Like father, like daughter.
That’s the way it is for Amanda Wright, who has followed in her father’s footsteps at Western Oregon University.
She recently broke a school record in track at the Monmouth, Ore., school, just like her dad, Kevin Wright, did 23 years ago.
At the UW Invitational indoor meet a couple of weeks ago, Amanda, a Capital graduate and a junior at Western, ran 5,000 meters in 18 minutes, 13.3 seconds, placing 10th and setting a school record in the process.
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Western Oregon coach Mike Johnson isn’t surprised by her record-breaking run.
“It was a foregone conclusion,” Johnson said. “She’s been running well.”
He just didn’t expect it to happen this early.
“She’s still training,” Johnson said. “With some freshness, she’ll go 20 seconds faster.”
Wright, who was a Western Cascade Conference MVP at Capital, came into the season ranked in WOU’s all-time top-10 list. She’s fifth in the 10,000 at 39:07 and sixth in the 3,000 with a mark of 10:48.
She was seventh all-time in the 5,000 before the season started, at 19:16.0, more than a minute slower than her time at the UW Invite. She’ll be running the event again this weekend at the Great Northwest Athletic Conference’s indoor championship in Nampa, Idaho.
“Her strength is her track knowledge,” Johnson said. “She knows what she has to do. She’s got some track background.”
Besides her dad, her mom, Danelle, also ran track at Western Oregon. Kevin Wright also coached his daughter at Capital in cross country and track.
There’s an interesting twist to Kevin Wright’s school record in the 10,000, set in 1989 with a time of 31:29.2. It has since been broken four times – most recently by Chris Reed, who just happens to be Amanda Wright’s boyfriend. Reed ran a 29:52.3.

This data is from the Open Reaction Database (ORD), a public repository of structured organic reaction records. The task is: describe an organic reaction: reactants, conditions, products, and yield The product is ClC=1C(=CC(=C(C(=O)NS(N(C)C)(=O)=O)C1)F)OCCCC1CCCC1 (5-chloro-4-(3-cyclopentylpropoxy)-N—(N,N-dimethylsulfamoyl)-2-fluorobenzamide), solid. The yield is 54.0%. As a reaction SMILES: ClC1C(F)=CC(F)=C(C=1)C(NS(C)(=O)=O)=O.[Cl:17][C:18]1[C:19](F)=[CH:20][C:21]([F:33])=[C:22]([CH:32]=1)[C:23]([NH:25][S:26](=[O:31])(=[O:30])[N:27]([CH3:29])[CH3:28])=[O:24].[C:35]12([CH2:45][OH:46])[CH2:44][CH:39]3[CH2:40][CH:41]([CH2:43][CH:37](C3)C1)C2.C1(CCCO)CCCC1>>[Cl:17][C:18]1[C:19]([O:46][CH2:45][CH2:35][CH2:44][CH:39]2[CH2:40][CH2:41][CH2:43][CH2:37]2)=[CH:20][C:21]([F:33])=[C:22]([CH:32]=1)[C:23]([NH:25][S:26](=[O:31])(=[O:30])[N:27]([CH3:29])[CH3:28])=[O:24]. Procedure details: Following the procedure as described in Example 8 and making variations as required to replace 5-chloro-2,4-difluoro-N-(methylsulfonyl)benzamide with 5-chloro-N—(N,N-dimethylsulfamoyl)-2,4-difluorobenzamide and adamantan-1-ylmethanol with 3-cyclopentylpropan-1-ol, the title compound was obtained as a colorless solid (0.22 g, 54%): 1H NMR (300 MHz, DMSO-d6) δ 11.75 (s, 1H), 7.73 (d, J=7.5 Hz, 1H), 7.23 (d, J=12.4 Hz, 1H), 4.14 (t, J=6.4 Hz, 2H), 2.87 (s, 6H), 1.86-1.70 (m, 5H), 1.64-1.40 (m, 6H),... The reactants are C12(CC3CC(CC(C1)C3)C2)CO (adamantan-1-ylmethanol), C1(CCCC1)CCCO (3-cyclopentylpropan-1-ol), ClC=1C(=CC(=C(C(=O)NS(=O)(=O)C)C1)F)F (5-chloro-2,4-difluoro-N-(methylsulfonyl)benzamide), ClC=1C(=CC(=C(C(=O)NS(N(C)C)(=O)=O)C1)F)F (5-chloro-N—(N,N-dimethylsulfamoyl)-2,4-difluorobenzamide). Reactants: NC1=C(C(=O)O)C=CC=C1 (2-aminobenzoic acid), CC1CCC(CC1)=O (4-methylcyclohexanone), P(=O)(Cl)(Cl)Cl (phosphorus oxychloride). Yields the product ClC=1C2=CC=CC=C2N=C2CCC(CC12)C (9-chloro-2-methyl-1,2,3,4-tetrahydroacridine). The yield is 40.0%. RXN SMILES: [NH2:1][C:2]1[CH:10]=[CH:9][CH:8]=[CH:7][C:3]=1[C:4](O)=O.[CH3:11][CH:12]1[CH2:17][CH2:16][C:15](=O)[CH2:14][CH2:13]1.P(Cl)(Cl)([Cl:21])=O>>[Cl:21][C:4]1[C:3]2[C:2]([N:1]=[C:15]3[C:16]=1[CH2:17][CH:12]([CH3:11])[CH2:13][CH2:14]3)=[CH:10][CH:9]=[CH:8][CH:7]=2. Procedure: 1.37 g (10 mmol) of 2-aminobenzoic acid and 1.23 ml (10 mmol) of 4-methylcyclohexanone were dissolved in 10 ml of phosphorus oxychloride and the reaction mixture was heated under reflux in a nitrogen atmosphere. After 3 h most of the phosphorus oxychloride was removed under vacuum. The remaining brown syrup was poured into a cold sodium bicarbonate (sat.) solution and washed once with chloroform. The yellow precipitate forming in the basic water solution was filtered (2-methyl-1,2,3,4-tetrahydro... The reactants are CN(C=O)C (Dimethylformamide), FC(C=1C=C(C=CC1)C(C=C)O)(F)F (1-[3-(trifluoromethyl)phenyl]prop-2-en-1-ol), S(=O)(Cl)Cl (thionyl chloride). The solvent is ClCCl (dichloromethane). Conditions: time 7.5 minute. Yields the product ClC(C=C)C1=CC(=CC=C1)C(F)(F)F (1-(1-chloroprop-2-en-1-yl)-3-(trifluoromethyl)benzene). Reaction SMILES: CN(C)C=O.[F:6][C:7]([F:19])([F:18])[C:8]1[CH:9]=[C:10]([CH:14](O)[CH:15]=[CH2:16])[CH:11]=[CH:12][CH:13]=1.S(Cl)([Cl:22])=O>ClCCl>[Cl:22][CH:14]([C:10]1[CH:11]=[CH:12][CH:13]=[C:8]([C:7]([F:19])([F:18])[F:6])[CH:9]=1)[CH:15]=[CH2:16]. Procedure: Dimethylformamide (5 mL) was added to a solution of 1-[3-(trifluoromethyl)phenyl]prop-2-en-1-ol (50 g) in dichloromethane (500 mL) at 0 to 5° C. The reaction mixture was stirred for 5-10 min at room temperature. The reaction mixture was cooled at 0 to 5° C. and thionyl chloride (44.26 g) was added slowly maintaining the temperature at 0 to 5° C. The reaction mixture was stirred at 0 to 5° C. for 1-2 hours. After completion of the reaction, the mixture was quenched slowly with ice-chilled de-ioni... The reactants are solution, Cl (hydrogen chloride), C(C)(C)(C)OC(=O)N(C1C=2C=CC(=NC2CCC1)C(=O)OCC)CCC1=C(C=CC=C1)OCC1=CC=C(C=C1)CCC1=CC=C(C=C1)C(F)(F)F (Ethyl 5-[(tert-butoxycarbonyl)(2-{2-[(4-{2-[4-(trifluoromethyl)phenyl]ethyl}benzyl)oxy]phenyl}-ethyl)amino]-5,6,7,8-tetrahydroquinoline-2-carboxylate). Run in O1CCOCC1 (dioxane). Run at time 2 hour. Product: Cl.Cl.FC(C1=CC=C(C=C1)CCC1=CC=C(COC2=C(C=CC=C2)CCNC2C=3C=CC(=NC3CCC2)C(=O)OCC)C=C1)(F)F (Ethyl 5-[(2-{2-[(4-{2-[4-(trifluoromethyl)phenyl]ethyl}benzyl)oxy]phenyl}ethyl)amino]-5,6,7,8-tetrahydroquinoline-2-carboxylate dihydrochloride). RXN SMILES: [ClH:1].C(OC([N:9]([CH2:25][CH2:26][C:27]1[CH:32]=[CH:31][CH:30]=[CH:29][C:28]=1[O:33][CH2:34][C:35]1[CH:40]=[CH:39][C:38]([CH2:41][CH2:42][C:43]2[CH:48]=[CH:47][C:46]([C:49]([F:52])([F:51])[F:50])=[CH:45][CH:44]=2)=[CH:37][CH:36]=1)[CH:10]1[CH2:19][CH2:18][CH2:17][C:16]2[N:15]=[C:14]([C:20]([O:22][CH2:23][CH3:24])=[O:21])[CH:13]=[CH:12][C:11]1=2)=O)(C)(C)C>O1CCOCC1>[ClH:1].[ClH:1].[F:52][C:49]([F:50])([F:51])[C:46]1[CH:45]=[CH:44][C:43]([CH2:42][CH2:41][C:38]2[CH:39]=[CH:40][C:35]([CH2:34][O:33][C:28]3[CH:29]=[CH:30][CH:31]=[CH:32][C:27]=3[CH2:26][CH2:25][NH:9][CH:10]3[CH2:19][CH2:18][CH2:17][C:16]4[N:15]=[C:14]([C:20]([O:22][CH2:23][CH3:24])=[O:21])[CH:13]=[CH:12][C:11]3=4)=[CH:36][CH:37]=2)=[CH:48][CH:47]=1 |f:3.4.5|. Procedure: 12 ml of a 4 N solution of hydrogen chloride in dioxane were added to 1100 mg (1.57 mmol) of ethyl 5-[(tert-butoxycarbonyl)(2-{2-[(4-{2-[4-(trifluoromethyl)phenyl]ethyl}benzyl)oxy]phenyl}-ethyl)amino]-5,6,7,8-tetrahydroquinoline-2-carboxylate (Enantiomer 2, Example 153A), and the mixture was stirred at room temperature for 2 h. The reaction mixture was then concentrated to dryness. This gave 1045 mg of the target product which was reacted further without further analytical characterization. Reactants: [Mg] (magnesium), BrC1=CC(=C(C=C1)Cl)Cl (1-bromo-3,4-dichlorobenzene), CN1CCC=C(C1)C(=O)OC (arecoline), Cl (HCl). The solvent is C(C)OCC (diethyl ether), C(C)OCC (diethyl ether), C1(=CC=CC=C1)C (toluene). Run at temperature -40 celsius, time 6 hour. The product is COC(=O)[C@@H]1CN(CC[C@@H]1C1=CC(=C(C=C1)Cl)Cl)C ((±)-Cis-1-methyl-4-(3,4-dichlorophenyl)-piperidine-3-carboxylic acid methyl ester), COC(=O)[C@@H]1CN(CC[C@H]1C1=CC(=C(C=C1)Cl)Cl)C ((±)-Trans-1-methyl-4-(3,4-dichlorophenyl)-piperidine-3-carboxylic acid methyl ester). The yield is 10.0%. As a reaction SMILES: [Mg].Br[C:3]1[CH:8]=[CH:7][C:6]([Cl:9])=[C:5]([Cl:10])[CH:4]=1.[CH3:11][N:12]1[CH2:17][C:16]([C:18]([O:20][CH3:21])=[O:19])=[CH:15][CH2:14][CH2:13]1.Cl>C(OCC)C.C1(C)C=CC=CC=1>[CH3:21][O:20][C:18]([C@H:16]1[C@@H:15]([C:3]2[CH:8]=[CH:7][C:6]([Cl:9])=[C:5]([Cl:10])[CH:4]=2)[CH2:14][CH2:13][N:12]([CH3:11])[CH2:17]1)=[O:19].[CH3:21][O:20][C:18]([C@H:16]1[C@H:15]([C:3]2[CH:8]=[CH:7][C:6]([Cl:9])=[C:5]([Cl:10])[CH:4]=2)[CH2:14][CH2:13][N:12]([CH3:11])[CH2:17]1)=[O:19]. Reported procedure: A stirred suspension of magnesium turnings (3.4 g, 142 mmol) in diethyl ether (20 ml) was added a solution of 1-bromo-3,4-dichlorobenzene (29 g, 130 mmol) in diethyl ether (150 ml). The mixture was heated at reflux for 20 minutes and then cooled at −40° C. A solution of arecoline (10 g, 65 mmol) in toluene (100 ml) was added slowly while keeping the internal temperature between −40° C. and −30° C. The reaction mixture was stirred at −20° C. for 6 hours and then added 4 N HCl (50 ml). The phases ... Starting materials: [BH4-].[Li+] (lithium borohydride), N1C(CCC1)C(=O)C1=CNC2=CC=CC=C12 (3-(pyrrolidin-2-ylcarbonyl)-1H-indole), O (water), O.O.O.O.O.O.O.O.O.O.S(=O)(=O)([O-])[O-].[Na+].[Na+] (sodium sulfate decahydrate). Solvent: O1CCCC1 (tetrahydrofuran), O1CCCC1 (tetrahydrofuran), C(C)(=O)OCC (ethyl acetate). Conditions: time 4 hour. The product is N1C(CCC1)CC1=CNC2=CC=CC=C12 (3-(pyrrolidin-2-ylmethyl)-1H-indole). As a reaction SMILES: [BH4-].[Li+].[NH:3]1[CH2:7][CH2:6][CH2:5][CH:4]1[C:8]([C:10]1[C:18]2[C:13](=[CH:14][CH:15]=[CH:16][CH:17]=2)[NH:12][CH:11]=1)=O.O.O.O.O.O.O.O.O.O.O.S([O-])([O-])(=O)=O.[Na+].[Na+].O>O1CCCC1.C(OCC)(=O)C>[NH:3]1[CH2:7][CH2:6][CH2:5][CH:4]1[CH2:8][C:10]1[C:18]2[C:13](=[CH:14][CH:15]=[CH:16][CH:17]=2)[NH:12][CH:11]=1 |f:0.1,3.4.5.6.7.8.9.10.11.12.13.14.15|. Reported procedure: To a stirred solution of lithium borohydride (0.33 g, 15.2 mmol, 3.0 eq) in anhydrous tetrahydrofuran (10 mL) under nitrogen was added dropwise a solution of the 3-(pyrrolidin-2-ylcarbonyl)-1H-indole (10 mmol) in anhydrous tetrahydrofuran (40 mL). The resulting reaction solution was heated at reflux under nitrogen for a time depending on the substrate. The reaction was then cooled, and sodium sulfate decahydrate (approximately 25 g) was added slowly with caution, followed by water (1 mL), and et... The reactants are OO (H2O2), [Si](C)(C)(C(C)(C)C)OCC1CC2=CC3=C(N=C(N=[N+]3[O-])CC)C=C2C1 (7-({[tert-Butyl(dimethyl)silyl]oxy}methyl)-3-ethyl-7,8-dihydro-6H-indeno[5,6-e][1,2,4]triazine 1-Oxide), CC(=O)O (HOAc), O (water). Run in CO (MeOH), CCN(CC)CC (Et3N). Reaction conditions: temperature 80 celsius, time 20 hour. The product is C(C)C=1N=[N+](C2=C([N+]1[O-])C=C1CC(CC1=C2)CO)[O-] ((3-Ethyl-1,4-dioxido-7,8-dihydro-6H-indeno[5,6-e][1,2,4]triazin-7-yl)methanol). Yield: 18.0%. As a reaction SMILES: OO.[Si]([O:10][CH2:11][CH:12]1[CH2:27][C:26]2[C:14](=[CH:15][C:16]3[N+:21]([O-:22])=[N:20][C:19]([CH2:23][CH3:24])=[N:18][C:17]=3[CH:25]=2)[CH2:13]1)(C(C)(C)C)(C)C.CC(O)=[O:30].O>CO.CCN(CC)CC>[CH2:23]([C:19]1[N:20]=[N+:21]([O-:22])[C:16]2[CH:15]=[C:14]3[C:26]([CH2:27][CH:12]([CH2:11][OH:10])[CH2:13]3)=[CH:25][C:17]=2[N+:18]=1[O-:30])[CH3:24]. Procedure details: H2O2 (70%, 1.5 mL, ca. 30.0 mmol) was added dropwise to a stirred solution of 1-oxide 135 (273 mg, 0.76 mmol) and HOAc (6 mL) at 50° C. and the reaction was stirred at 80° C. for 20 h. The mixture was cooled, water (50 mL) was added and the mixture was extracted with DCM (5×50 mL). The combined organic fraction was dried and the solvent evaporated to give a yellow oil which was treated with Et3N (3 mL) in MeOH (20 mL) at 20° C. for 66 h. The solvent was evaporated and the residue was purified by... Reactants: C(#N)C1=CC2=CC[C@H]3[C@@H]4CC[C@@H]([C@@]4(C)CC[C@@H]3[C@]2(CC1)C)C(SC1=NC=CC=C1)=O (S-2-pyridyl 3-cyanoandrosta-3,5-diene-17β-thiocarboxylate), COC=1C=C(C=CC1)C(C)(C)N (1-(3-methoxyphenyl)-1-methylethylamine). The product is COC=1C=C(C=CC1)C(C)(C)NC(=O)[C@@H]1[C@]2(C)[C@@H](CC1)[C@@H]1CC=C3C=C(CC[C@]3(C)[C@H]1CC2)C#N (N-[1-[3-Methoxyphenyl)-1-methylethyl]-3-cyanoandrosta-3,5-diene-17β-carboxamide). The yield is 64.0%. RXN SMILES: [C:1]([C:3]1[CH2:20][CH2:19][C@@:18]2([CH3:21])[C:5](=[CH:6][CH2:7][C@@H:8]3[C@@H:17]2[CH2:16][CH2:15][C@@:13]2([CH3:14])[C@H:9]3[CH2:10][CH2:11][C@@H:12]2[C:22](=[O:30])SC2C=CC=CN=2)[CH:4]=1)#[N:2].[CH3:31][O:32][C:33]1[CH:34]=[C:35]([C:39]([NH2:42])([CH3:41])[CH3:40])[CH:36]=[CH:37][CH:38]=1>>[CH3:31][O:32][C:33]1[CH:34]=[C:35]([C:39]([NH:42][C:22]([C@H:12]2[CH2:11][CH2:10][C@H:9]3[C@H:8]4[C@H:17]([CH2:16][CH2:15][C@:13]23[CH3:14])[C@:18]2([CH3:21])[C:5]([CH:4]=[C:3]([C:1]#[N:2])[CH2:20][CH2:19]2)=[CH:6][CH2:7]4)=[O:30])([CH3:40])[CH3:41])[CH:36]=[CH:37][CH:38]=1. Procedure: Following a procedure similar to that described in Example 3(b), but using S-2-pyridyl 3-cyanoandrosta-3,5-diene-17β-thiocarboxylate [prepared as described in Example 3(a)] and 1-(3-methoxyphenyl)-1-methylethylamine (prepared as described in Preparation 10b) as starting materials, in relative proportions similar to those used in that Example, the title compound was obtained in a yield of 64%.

Johnson said Amanda is learning to push herself more in practice and in meets.
“She’s coming along,” Johnson said. “She’s shown a dedication to doing more and to doing better-quality training. A certain amount of success is dependent on your own initiative.”
After losing six straight, three in overtime, it’s almost- must-win time for the Saint Martin’s men’s basketball team if it wants to make the GNAC playoffs.
With four games left, the Saints won almost-must-win No. 1 on Saturday, beating Western Oregon, 89-68.
“These guys haven’t given up,” Saints coach Keith Cooper said.
Cooper says no one has resorted to finger pointing or playing the blame game, but instead players have stuck together.
Blake Poole scored 23 points and had 14 rebounds in the win against the Wolves. That gave him his 15th double-double this season and 50th for his career.
This weekend, the Saints play two conference games at home – 7 p.m. Thursday against Alaska Anchorage, and 7:30 p.m. Saturday against Alaska Fairbanks.
At 12-12 overall and 5-9 in conference, the Saints are in a tie for seventh place with Fairbanks.
SMU will have to slow down Parrish West to beat Alaska Fairbanks. He scored 70 points in two games last week – 36 in a 95-82 win against Simon Fraser and 34 in a 96-83 loss to Western Washington. He’s averaging 29.1 points, tops in the country.
Aaron Foy, who was on The Evergreen State’s men’s basketball team in its debut season 13 years ago, will be at the Geoducks’ final home game Saturday at 7:30 p.m. against Eastern Oregon as part of a bone marrow drive.
Foy is battling Myelodysplastic syndromes, a group of blood-related maladies found in the bone marrow.
Evergreen is teaming up with the Puget Sound Blood Center to run a mobile bone marrow drive.
Gail Wood: 360-754-5443 email@example.com